See For Yourself: Liberals Don’t Believe In God, But Are Praying To Plants To Atone For Climate Sins
So, I seriously thought this was a parody or a joke but low and behold this was a real thing, Liberals are praying to plants to atone for the worlds climate sins.
Students at the Union Theological Seminary prayed to plants set up in the chapel of school, it created such a stir on social media.
“Today in chapel, we confessed to plants,” the nation’s oldest independent seminary declared Tuesday on Twitter. “Together, we held our grief, joy, regret, hope, guilt and sorrow in prayer; offering them to the beings who sustain us but whose gift we too often fail to honor. What do you confess to the plants in your life?”
Today in chapel, we confessed to plants. Together, we held our grief, joy, regret, hope, guilt and sorrow in prayer; offering them to the beings who sustain us but whose gift we too often fail to honor.
What do you confess to the plants in your life? pic.twitter.com/tEs3Vm8oU4
— Union Seminary (@UnionSeminary) September 17, 2019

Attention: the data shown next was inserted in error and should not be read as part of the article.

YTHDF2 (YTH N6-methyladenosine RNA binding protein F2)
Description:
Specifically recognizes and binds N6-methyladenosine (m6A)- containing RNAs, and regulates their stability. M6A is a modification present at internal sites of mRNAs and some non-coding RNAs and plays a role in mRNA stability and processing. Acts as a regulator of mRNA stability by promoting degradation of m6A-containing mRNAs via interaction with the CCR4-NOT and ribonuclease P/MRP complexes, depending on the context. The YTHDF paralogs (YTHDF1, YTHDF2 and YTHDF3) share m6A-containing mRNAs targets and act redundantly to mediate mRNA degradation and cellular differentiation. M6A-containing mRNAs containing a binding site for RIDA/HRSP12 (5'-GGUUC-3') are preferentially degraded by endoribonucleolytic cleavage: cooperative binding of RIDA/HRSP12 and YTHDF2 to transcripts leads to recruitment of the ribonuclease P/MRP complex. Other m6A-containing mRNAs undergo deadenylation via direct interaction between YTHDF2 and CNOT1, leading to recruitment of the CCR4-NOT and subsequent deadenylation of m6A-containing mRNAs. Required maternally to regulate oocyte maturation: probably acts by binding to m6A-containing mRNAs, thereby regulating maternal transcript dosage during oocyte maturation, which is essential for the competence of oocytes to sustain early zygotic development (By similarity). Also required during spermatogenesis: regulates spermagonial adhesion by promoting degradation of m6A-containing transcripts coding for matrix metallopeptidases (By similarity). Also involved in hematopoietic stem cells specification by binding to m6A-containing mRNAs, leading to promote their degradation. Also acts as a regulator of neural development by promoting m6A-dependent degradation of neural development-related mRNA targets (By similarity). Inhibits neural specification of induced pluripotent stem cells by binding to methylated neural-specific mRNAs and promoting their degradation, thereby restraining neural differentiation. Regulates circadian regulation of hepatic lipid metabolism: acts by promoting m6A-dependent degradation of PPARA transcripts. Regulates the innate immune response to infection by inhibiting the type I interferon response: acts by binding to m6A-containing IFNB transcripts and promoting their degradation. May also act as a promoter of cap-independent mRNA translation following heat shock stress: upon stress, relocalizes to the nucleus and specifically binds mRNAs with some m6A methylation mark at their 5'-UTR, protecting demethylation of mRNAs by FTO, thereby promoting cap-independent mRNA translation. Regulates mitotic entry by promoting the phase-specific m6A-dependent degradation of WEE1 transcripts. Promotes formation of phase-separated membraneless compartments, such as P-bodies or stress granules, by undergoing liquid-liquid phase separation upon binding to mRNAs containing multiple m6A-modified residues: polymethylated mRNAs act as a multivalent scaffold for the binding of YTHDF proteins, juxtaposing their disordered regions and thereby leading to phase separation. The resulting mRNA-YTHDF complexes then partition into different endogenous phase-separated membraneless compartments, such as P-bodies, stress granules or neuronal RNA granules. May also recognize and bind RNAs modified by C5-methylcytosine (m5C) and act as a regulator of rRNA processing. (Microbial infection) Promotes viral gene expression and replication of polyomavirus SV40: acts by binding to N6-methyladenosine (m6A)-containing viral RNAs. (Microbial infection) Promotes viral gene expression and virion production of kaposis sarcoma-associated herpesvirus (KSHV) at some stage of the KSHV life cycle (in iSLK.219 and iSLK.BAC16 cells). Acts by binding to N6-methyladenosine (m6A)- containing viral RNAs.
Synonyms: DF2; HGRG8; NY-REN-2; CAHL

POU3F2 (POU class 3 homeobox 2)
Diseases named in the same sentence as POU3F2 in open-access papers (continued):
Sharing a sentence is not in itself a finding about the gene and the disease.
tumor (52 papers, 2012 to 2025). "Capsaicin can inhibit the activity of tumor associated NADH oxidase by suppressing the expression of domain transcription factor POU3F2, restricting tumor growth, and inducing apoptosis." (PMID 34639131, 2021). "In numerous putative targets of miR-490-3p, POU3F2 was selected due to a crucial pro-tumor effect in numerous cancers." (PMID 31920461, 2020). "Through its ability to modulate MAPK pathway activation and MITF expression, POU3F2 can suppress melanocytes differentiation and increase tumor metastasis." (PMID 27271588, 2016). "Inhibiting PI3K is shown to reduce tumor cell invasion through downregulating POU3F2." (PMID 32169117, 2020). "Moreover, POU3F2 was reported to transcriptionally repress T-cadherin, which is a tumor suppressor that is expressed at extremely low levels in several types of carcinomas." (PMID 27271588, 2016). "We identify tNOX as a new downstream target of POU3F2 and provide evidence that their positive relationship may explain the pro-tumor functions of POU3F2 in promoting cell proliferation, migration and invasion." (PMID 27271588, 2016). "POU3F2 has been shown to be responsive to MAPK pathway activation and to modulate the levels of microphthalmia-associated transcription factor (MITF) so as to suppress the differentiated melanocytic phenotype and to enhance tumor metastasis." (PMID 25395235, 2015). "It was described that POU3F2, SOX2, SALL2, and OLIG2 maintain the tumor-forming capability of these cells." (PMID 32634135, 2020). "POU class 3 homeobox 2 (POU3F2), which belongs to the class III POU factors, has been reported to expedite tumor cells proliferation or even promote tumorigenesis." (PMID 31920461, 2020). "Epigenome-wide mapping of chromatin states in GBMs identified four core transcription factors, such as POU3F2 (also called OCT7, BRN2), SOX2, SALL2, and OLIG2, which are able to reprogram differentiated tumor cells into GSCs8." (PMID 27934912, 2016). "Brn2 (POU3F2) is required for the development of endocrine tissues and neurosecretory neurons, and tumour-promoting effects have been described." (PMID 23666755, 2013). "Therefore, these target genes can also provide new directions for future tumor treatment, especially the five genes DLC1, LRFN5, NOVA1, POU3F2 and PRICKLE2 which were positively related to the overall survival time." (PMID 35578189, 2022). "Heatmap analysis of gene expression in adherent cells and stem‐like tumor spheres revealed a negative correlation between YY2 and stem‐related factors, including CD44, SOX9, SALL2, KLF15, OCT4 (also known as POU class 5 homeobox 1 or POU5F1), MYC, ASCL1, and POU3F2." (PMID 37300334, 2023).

The ceremony which is part of professor Claudio Carvalhaes class “Extractivism: A Ritual/Liturgical Response” was the butt of jokes on twitter and I gotta say they deserved every bit of it.
This is utter nonsense. Absolute theological bankruptcy in every way. Your Seminary is a cemetery.
— Pastor Greg Locke (@pastorlocke) September 18, 2019
At first, I thought this was Pet Cemetery. Then I realized it’s even crazier. Lol. https://t.co/HPJRZAslng
— Matthew Betley (@MatthewBetley) September 18, 2019
What kind of penance did the plants give after the “confession?”
— Mike Glenn (@mrglenn) September 18, 2019
Here was the chapels response:
“We’ve had many questions about yesterday’s chapel,” the statement read in part. “In worship, our community confessed the harm we’ve done to plants, speaking directly in repentance. This is a beautiful ritual.”
“We are in the throes of a climate emergency, a crisis created by humanity’s arrogance, our disregard for Creation,” the statement continued. “Far too often, we see the natural world only as resources to be extracted for our use, not divinely created in their own right—worthy of honor, thanks and care. We need to unlearn habits of sin and death. And part of that work must be building new bridges to the natural world. And that means creating new spiritual and intellectual frameworks by which we understand and relate to the plants and animals with whom we share the planet.”
Did anyone notice they were praying to plants while sitting on wooden chairs?